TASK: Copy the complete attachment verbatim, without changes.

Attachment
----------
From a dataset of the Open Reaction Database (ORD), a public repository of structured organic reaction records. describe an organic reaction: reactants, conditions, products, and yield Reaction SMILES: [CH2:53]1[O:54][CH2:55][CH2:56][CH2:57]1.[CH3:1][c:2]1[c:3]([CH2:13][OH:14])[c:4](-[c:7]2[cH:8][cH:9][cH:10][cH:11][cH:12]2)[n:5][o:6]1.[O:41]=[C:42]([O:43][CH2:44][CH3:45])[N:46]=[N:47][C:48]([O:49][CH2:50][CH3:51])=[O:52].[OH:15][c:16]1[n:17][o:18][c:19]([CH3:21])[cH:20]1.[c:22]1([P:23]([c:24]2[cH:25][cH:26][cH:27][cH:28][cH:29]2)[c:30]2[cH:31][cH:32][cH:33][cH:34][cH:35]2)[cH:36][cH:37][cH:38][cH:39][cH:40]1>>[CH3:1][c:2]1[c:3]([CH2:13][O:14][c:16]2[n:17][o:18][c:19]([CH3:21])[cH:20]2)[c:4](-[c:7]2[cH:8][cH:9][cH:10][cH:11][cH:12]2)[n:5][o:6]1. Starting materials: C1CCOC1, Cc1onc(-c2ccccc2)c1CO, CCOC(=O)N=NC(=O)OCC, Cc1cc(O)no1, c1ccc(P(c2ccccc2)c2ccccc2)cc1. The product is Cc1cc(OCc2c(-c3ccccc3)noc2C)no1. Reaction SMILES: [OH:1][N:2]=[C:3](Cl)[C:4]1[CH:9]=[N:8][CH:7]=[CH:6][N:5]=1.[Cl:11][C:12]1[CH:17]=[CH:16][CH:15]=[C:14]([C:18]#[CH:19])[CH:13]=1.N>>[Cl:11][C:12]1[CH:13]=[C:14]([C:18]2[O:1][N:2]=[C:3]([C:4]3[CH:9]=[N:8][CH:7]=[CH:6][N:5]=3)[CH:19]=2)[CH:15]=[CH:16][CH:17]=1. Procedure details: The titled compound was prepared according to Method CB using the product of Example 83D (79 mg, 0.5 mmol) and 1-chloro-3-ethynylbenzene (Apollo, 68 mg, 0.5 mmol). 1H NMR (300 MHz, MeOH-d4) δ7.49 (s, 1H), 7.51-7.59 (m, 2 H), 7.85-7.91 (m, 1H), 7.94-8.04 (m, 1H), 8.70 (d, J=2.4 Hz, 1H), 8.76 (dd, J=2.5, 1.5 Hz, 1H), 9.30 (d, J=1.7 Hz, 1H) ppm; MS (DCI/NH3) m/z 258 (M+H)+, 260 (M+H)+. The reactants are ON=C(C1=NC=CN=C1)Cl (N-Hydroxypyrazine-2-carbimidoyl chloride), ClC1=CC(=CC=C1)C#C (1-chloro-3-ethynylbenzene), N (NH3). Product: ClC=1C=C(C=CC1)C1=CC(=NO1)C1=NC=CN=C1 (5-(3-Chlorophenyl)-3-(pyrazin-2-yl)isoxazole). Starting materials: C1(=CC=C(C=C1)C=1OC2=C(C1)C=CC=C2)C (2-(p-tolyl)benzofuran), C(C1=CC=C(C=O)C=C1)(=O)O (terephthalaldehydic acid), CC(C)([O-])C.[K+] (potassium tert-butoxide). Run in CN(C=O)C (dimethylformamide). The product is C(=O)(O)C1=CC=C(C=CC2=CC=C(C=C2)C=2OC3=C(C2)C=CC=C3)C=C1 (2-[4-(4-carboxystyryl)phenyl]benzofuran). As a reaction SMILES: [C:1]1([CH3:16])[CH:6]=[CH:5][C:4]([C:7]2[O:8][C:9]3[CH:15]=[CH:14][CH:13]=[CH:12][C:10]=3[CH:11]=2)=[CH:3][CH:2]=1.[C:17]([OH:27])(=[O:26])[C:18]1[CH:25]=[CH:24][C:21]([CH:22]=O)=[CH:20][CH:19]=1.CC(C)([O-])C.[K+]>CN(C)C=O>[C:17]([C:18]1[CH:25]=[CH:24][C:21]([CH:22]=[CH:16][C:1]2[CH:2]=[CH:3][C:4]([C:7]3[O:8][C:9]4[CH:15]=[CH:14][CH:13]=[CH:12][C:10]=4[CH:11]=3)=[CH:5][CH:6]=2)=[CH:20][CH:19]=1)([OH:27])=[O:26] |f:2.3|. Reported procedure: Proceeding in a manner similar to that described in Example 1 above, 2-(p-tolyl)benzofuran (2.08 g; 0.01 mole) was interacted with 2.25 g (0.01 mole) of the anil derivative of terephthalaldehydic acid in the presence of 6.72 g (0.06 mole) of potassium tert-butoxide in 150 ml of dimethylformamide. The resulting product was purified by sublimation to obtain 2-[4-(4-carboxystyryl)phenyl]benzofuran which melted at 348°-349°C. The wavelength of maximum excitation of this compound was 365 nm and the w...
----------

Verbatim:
From a dataset of the Open Reaction Database (ORD), a public repository of structured organic reaction records. describe an organic reaction: reactants, conditions, products, and yield Reaction SMILES: [CH2:53]1[O:54][CH2:55][CH2:56][CH2:57]1.[CH3:1][c:2]1[c:3]([CH2:13][OH:14])[c:4](-[c:7]2[cH:8][cH:9][cH:10][cH:11][cH:12]2)[n:5][o:6]1.[O:41]=[C:42]([O:43][CH2:44][CH3:45])[N:46]=[N:47][C:48]([O:49][CH2:50][CH3:51])=[O:52].[OH:15][c:16]1[n:17][o:18][c:19]([CH3:21])[cH:20]1.[c:22]1([P:23]([c:24]2[cH:25][cH:26][cH:27][cH:28][cH:29]2)[c:30]2[cH:31][cH:32][cH:33][cH:34][cH:35]2)[cH:36][cH:37][cH:38][cH:39][cH:40]1>>[CH3:1][c:2]1[c:3]([CH2:13][O:14][c:16]2[n:17][o:18][c:19]([CH3:21])[cH:20]2)[c:4](-[c:7]2[cH:8][cH:9][cH:10][cH:11][cH:12]2)[n:5][o:6]1. Starting materials: C1CCOC1, Cc1onc(-c2ccccc2)c1CO, CCOC(=O)N=NC(=O)OCC, Cc1cc(O)no1, c1ccc(P(c2ccccc2)c2ccccc2)cc1. The product is Cc1cc(OCc2c(-c3ccccc3)noc2C)no1. Reaction SMILES: [OH:1][N:2]=[C:3](Cl)[C:4]1[CH:9]=[N:8][CH:7]=[CH:6][N:5]=1.[Cl:11][C:12]1[CH:17]=[CH:16][CH:15]=[C:14]([C:18]#[CH:19])[CH:13]=1.N>>[Cl:11][C:12]1[CH:13]=[C:14]([C:18]2[O:1][N:2]=[C:3]([C:4]3[CH:9]=[N:8][CH:7]=[CH:6][N:5]=3)[CH:19]=2)[CH:15]=[CH:16][CH:17]=1. Procedure details: The titled compound was prepared according to Method CB using the product of Example 83D (79 mg, 0.5 mmol) and 1-chloro-3-ethynylbenzene (Apollo, 68 mg, 0.5 mmol). 1H NMR (300 MHz, MeOH-d4) δ7.49 (s, 1H), 7.51-7.59 (m, 2 H), 7.85-7.91 (m, 1H), 7.94-8.04 (m, 1H), 8.70 (d, J=2.4 Hz, 1H), 8.76 (dd, J=2.5, 1.5 Hz, 1H), 9.30 (d, J=1.7 Hz, 1H) ppm; MS (DCI/NH3) m/z 258 (M+H)+, 260 (M+H)+. The reactants are ON=C(C1=NC=CN=C1)Cl (N-Hydroxypyrazine-2-carbimidoyl chloride), ClC1=CC(=CC=C1)C#C (1-chloro-3-ethynylbenzene), N (NH3). Product: ClC=1C=C(C=CC1)C1=CC(=NO1)C1=NC=CN=C1 (5-(3-Chlorophenyl)-3-(pyrazin-2-yl)isoxazole). Starting materials: C1(=CC=C(C=C1)C=1OC2=C(C1)C=CC=C2)C (2-(p-tolyl)benzofuran), C(C1=CC=C(C=O)C=C1)(=O)O (terephthalaldehydic acid), CC(C)([O-])C.[K+] (potassium tert-butoxide). Run in CN(C=O)C (dimethylformamide). The product is C(=O)(O)C1=CC=C(C=CC2=CC=C(C=C2)C=2OC3=C(C2)C=CC=C3)C=C1 (2-[4-(4-carboxystyryl)phenyl]benzofuran). As a reaction SMILES: [C:1]1([CH3:16])[CH:6]=[CH:5][C:4]([C:7]2[O:8][C:9]3[CH:15]=[CH:14][CH:13]=[CH:12][C:10]=3[CH:11]=2)=[CH:3][CH:2]=1.[C:17]([OH:27])(=[O:26])[C:18]1[CH:25]=[CH:24][C:21]([CH:22]=O)=[CH:20][CH:19]=1.CC(C)([O-])C.[K+]>CN(C)C=O>[C:17]([C:18]1[CH:25]=[CH:24][C:21]([CH:22]=[CH:16][C:1]2[CH:2]=[CH:3][C:4]([C:7]3[O:8][C:9]4[CH:15]=[CH:14][CH:13]=[CH:12][C:10]=4[CH:11]=3)=[CH:5][CH:6]=2)=[CH:20][CH:19]=1)([OH:27])=[O:26] |f:2.3|. Reported procedure: Proceeding in a manner similar to that described in Example 1 above, 2-(p-tolyl)benzofuran (2.08 g; 0.01 mole) was interacted with 2.25 g (0.01 mole) of the anil derivative of terephthalaldehydic acid in the presence of 6.72 g (0.06 mole) of potassium tert-butoxide in 150 ml of dimethylformamide. The resulting product was purified by sublimation to obtain 2-[4-(4-carboxystyryl)phenyl]benzofuran which melted at 348°-349°C. The wavelength of maximum excitation of this compound was 365 nm and the w...